Citizen Grass

A Biography

Original Title: Bürger Grass

original edition

Hardcover with jacket, 480 pages, 15.0 x 22.7 cm, 5.9 x 8.9 in.
ISBN: 978-3-570-00576-7
€ 24.99 [D] | € 25.70 [A] | CHF 33.90 * (* rec. retail price) recommended retail price
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Publishing House: C. Bertelsmann

Date of publication: September 5, 2002
This title is available.

 

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Rights sold to: Korea*, Romania* (*rights available again)



Michael  Jürgs - Citizen Grass
 
 
 

 

A revised biography of Günter Grass – Nobel Prize winner and internationally acclaimed author

The Nobel Prize winner, regarded by some as an authoritative teacher and by others as the conscience of the nation, has not only confronted past and present German history in what he writes but has always been active in political events himself. He was the first writer to leave the ivory tower deemed appropriate for his kind, travelling the country as a speaker on behalf of Willy Brandt and drumming up support for the SPD. His friendship with Brandt survived even those times when their political opinions differed. Citizen Grass always remained uncompromisingly honest, whether opposing the Grand Coalition and the Extra-Parliamentary Opposition, the Stalinists of the German Democratic Republic or the Nazis in his own country. He was against rearmament and the SPD compromise on the asylum question, he commits himself to the cause of persecuted writers in both east and west, and he can speak as knowledgeably about Brecht and Shakespeare as he can about the “milk pfennig”, coal mining and the North-South conflict.

As a result, even those who thought everything he said outrageous have listened to him. He was not against German unification, but he spoke up for those who lost out on the deal. Among those who regularly ask his advice is Federal German Chancellor Gerhard Schröder.

He can write – novels, poems, plays, speeches – he can draw and he can paint. This sculptor in language will be seventy-five this year. He has enemies such as Marcel Reich-Ranicki and Rudolf Augstein, friends like John Irving and Salman Rushdie. The landmarks in his life – his birth in Danzig on 16 October 1927, the international fame he achieved with his first novel The Tin Drum in 1959, the award of the Nobel Prize for Literature in 1999, etc. – can be looked up in the reference books, but no biography has yet tackled the subject properly.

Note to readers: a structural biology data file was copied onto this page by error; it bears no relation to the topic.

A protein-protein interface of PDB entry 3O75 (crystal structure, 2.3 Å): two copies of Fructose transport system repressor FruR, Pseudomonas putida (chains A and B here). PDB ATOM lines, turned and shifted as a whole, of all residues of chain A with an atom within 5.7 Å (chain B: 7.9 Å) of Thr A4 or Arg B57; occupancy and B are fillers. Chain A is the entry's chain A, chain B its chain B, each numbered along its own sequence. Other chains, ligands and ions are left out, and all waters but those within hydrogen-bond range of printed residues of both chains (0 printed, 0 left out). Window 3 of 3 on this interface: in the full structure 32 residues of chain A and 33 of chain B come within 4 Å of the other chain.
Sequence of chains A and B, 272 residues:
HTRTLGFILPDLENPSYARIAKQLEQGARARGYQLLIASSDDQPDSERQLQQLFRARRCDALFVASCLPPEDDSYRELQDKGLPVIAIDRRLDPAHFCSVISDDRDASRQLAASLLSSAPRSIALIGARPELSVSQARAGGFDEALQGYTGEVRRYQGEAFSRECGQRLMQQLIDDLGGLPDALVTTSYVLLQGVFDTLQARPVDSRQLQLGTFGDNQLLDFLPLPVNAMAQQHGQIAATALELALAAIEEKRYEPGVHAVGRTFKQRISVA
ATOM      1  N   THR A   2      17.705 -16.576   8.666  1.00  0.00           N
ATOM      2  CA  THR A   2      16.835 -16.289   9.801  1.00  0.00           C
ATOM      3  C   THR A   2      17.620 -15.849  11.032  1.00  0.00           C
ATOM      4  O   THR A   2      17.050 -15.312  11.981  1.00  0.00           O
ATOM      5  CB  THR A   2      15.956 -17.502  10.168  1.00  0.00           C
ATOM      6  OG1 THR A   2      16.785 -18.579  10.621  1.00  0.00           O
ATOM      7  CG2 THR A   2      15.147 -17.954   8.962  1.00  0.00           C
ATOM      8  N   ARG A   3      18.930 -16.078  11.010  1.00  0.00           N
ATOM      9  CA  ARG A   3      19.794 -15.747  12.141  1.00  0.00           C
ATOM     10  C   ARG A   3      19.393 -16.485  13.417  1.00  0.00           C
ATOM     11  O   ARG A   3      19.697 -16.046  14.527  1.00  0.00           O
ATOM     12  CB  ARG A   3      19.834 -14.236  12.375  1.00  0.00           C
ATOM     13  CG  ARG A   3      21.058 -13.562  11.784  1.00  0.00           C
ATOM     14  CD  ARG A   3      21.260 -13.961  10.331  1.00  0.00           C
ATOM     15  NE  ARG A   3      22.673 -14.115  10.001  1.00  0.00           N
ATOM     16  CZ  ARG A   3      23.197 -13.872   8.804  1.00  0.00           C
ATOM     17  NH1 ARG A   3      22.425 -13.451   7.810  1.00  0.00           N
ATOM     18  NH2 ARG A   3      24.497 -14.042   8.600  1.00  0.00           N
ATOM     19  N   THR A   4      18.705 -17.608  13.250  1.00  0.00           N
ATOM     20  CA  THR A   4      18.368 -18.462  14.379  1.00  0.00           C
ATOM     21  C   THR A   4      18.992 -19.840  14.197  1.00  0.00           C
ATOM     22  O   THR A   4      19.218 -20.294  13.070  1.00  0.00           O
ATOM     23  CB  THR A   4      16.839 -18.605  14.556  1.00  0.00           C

There are two reasons for that. First, the sheer quantity of his work is daunting, for Grass was and still is tirelessly active every day. Second, he is wary of all attempts to reveal and describe, behind the larger-than-life Titan, Günter Grass the man – father of six, grandfather of fifteen, a sensualist whom many women have loved, a petit-bourgeois by conviction, a local patriarch, married for the second time and living in the country near Lübeck.

This biography of Citizen Grass draws on interviews with more than fifty people who have played a part in his life and have been his companions or opponents. It is also based on many intensive conversations with Günter Grass in his studio and on a meticulous search for the clues to his Danzig childhood, spent between the Holy Ghost and the picture of Hitler. It is thus – very much in the spirit of the brilliant novelist himself – not a dry academic account of his works, but a combination of the many stories that go to make up the life story of Günter Grass, and through him the story of Germany after 1945.

"What a risky venture it is to portray one of the most outstanding contemporary writers. Michael Jürgs has succeeded in doing so with flying colours."

Die Welt

 
 
 
 
 
 
 

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